Neoliberalism is no longer the issue, though its legacies will continue to haunt us. It's what must follow this increasingly dysfunctional project that must now concern us. The right-wing ideologues in the universities and think-tanks who carried the flags for neoliberalism have been marginalised to some extent. Witness the big-spending, big-taxing pragmatism of the Howard years. It must have driven them mad. Two dangerous tendencies seem to be marking our way forward now: political pragmatism (survival whatever the cost) and scepticism (an aggressive distaste for new thinking, especially anything that challenges the market status quo). These maladies thrive because public culture has been weakened by two linked processes, both encouraged and abetted by a succession of reform-minded governments since the early 1980s: a narrowing of civic discussion and a relentless concentration of media power (the latter driven more perhaps by favours than by ideology). Civic debate and possibility have been narrowed by many so-called reforms, especially the corporatisation of the universities and the public service. These trends have reinforced a view among elites that market power, not civic politics, is the true arbiter of democracy. Michael Pusey writes:
The market was meant to bury deliberative politics, to reduce popular expectations of government, to redefine politics as economic management tout court and to neutralise normative culture. To use Francis Fukuyama's phrase, it was meant to bring us to the end of history and even to kill the shaping influences of memory and history in national politics.
Our straitened political culture quickly dismisses any thinking that strays outside the wilting ambitions of liberal democracy. Its concept of civic freedom and human realisation is remarkably unquestioned in popular or political culture. It will be questioned in this book.
We slaves to consumerism, to corporate power, to heartless technologies, have been encouraged to accept a rather miserable sense of liberty. Worse, we've neglected the extent to which neoliberalism has been a self-serving project effecting massive wealth transfers that have impoverished the vulnerable and robbed much of the life and purpose from our civic institutions and culture. Neoliberalism's attack on the civic realm is what I have elsewhere termed The War on Terra Publica. Public atrophy has been mirrored by social division. Decades of grinding reform have piled increasing riches on an ever-narrowing social base in Western countries. And the neoliberal project has not restricted itself to Western countries; it has fostered elitism and polarisation in other parts of the world as well.
There have been repeated attempts during the Long March years of the 1980s and 1990s to generate alternative thinking and to expand our understanding of freedom. In a climate of resource-starved and diminished public discussion, most of these attempts withered away quickly, but some ideas and their proponents were not smothered by the sandrifts of cultural indifference. Australian thinkers such as Frank Stilwell, Eva Cox, Boris Frankel, Leonie Sandercock and Patrick Troy have repeatedly called conventional wisdom to account. The efforts of the stout kept the flame of alternative aspiration burning.
The mantle of indifference is at last falling away – indeed, being torn aside – by growing recognition of the structural failures of neoliberalism, and of its pet project, globalisation. From 2007, the whole project began to implode rapidly, and for many shockingly. The Global Financial Crisis (GFC) knee-capped the West and helped to effect the previously unimaginable in America: the election of a black President. There wasn't much time for celebration of this turning point, as he and the other guardians of the global economy were immersed in an economic and social emergency. By late 2009, many wanted to believe that the worst had passed; certainly in Australia, which has navigated the storm much better than most. And yet the terrible social cost of the meltdown cannot be discounted and continues to accumulate, especially in the United States and in the most vulnerable parts of the developing world.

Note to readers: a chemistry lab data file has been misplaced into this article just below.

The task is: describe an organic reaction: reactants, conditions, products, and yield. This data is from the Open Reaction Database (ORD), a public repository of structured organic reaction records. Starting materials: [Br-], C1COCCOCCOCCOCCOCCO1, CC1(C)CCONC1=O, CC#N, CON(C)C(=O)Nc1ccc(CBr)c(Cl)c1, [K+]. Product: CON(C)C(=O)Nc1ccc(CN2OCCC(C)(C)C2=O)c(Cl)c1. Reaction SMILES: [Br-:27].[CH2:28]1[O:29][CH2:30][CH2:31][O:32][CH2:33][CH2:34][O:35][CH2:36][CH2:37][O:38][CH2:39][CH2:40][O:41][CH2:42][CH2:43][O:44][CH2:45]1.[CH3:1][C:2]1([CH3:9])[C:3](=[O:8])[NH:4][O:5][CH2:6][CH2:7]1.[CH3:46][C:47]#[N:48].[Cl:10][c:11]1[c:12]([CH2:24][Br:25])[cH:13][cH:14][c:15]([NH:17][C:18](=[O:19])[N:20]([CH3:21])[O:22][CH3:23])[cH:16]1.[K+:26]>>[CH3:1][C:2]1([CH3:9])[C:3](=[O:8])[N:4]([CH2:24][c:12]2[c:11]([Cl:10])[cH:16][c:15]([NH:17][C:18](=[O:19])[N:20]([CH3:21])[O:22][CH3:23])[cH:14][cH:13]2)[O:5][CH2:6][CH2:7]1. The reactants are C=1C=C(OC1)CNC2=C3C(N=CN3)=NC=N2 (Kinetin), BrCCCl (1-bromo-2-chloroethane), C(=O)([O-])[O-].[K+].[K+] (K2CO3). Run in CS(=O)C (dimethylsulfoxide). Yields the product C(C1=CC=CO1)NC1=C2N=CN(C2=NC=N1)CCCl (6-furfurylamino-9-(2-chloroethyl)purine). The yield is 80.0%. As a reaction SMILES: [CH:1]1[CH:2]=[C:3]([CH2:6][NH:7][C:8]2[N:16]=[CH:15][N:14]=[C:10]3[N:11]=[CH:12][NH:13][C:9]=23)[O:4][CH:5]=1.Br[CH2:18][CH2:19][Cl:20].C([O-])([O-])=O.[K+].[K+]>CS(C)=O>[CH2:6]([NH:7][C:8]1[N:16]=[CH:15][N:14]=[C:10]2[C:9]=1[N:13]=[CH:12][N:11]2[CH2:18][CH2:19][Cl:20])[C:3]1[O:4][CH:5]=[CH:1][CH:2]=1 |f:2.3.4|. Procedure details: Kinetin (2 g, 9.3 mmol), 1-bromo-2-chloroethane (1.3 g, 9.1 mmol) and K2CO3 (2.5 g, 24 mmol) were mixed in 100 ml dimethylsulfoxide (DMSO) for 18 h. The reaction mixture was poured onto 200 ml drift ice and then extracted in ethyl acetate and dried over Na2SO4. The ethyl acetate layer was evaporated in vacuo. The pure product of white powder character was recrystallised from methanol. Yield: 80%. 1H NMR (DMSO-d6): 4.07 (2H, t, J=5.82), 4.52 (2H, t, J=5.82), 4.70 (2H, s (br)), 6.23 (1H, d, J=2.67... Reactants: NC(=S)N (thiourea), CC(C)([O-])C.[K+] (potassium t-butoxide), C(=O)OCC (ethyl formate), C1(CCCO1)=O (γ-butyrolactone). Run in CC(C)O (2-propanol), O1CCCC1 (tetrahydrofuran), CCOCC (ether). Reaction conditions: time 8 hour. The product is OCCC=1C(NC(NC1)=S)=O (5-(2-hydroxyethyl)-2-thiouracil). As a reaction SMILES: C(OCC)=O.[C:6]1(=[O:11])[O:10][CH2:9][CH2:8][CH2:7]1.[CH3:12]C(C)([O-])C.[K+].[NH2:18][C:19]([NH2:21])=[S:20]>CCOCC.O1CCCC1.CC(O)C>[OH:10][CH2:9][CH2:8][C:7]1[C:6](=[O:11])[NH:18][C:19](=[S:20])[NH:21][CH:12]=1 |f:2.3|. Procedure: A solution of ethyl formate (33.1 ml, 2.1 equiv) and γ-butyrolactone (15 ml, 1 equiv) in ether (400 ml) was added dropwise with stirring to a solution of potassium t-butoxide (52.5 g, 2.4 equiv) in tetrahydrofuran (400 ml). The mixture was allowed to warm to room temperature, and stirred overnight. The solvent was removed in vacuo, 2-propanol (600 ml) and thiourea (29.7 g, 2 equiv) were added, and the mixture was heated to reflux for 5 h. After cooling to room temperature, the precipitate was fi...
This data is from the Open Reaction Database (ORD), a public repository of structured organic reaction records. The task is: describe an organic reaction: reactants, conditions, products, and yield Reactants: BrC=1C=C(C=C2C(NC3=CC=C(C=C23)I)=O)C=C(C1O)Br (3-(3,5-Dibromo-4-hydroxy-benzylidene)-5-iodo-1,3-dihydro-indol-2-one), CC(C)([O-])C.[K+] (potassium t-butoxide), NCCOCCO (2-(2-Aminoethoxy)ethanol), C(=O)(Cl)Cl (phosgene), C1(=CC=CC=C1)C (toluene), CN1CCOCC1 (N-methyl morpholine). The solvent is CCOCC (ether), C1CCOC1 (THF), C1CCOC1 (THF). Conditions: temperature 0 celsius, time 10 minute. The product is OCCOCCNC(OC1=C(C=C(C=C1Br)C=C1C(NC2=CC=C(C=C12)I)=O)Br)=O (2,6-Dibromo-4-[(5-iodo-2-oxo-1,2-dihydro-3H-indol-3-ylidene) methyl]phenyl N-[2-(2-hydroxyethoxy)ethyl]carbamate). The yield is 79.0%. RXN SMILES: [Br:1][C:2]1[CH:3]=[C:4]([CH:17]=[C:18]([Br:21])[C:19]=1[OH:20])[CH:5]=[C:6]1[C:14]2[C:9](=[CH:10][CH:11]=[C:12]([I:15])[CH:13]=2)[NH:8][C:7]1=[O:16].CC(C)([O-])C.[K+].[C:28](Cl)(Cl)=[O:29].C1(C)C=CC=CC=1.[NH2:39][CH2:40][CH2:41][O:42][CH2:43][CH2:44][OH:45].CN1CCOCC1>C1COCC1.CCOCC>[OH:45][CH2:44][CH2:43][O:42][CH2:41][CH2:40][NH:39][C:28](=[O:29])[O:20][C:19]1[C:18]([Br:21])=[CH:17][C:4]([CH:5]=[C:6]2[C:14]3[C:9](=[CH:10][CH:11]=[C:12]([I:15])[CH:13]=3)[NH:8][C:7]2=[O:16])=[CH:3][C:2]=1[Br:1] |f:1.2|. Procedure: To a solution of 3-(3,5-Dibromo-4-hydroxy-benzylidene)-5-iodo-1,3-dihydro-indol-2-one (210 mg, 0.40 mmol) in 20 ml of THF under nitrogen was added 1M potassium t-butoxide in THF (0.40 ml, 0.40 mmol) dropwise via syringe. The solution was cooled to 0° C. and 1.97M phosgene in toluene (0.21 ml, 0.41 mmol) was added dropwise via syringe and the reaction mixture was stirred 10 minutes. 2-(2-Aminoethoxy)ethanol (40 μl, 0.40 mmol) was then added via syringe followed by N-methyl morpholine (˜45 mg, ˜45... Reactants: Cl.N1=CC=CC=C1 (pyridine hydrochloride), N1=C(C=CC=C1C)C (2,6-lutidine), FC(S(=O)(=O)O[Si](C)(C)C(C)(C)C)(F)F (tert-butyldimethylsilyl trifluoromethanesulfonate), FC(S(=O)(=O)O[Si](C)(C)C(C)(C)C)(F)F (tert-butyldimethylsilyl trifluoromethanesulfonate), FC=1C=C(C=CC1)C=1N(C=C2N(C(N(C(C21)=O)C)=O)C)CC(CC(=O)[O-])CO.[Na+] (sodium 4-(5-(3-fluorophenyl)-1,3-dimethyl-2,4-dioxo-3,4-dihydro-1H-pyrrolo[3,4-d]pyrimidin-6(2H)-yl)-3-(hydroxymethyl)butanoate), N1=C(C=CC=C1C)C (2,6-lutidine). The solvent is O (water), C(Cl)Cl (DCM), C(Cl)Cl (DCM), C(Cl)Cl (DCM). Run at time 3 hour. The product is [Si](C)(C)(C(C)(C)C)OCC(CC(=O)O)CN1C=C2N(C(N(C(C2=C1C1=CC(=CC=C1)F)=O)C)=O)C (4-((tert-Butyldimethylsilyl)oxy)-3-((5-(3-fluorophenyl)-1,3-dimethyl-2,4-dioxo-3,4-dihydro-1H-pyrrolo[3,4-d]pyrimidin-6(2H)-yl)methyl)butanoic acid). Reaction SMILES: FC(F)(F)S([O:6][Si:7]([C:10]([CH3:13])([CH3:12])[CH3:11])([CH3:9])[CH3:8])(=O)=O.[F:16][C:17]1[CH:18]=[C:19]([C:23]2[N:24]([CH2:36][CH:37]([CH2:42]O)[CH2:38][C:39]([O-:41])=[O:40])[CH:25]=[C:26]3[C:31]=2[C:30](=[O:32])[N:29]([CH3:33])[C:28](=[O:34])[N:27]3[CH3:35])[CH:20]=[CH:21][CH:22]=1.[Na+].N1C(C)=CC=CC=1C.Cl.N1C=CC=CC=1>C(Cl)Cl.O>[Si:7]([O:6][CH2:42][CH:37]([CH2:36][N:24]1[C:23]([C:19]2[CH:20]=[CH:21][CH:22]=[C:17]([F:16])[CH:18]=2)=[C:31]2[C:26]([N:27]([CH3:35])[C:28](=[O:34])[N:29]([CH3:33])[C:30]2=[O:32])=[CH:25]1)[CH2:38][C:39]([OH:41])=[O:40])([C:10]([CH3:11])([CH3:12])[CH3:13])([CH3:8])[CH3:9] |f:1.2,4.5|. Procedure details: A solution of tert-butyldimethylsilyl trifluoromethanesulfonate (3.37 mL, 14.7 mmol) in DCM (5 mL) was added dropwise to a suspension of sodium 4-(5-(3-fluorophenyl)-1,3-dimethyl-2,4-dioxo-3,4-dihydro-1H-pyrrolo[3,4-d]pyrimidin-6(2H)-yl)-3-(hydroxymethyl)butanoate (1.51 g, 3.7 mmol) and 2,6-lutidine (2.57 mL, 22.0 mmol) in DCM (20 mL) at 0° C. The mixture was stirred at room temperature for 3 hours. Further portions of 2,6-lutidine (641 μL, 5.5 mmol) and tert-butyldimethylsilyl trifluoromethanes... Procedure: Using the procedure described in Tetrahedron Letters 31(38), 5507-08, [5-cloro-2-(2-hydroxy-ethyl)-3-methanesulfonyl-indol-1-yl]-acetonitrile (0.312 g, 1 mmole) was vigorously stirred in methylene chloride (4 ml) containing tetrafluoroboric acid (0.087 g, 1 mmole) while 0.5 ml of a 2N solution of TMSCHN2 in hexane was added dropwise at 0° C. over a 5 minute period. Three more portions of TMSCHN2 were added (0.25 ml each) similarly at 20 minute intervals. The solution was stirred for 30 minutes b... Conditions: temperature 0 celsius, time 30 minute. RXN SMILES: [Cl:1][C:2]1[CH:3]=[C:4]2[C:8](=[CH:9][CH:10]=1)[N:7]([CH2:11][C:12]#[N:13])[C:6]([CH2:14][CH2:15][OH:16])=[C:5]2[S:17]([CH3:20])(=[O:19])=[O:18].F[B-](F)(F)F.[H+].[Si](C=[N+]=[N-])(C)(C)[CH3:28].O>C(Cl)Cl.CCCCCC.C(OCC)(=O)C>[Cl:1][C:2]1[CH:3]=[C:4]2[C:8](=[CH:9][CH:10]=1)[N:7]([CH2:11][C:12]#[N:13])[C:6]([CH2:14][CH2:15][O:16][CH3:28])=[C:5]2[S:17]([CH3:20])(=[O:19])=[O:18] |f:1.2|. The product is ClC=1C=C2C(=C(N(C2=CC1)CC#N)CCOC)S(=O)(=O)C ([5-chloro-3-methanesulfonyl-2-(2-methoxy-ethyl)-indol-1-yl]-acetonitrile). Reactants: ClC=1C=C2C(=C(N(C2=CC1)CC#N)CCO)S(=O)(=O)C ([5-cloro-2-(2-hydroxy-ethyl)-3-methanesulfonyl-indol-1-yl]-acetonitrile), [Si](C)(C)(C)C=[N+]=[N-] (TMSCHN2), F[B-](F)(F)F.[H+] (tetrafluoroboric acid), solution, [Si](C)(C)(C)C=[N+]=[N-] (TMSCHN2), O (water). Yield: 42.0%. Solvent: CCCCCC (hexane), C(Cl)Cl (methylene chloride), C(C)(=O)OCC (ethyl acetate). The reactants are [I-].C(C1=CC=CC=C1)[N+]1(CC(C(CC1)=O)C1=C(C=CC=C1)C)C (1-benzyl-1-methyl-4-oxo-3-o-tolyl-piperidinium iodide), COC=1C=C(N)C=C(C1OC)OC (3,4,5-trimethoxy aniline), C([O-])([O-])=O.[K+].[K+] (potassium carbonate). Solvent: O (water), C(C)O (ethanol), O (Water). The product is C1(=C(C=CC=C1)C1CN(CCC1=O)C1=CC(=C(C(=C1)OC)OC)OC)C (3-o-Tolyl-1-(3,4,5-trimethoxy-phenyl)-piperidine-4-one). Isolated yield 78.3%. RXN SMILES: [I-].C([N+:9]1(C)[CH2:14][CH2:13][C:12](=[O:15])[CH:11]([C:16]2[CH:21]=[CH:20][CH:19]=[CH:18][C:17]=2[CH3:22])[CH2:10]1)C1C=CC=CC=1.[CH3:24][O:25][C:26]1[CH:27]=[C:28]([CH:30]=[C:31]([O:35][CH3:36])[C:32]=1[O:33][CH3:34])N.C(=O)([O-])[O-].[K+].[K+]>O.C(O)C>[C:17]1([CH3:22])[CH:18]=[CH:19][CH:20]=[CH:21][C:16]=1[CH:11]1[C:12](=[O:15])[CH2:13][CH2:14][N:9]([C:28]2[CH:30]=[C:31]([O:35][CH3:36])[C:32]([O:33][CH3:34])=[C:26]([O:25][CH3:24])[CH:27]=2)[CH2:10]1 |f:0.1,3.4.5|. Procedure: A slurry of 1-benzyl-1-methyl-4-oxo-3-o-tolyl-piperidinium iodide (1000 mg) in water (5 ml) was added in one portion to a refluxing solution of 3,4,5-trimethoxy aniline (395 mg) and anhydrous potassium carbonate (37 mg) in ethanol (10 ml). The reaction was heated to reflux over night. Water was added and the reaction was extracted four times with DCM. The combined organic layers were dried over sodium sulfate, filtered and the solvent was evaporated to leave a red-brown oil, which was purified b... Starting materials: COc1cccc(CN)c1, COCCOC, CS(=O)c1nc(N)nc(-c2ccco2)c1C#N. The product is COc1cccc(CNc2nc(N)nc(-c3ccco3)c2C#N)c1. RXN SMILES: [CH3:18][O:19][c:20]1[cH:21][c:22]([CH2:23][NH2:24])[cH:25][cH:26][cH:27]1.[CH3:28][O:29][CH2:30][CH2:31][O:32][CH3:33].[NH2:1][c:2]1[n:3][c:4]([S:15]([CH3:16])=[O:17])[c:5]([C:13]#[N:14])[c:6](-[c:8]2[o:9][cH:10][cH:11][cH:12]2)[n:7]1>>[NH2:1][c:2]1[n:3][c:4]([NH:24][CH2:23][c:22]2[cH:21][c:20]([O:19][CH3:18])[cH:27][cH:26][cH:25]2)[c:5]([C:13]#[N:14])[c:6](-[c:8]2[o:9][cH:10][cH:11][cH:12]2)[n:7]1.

The future is hardly certain, but neoliberalism has certainly been discredited, at least for now. At the same time, the world 'community' (such as it is) is struggling to comprehend and acknowledge an epic shift in the global climate that potentially threatens the viability of our species, and many others besides. We remain mired in the work of comprehension and recognition, still a long way from any agreed response to our greatest act of folly, global warming. Confounding the crises, and making them more volatile and unknowable, is our rapid descent into resource shortages, especially of food, water and that blessed pestilence, oil.
This great unravelling echoes the multiple defaulting of laissez-faire in the late 19th century. In Australia, and Europe, this generated a ferment of new thinking. Some sought a New Australia elsewhere, others strived to reform and make safe the land on which they stood. Today we find ourselves again exhausted and depleted by natural and economic disruption. Worse, we face these familiar threats at greater, even more frightening scales. The spectres of climate change, resource insecurity and global economic recession loom over Australia.
This may be all very well, at least for those who seek a radical departure from the stultifying, unjust rule of neoliberalism. But what worries me most is the possibility that the long blanketing of our political culture has suffocated and extinguished its life-force. I cast this long night under the blanket rule of neoliberalism as a collective dream. It was a time when our species' aspirations, and, frighteningly, our survival instincts, were anaesthetised by an ideology that asked us to refuse nature. We were denaturalised in two ways: first, by refusing our own nature – that is, human interdependency; and second, by repudiating our place within nature – that is, our natural dependency. This was always going to end in tears. The progressive breakdown of human solidarity in the past few decades has produced widening wealth disparities, rising cultural tensions, and a seemingly endless war between the West and its discontented rivals. The great natural ruptures that have occurred need no further underlining.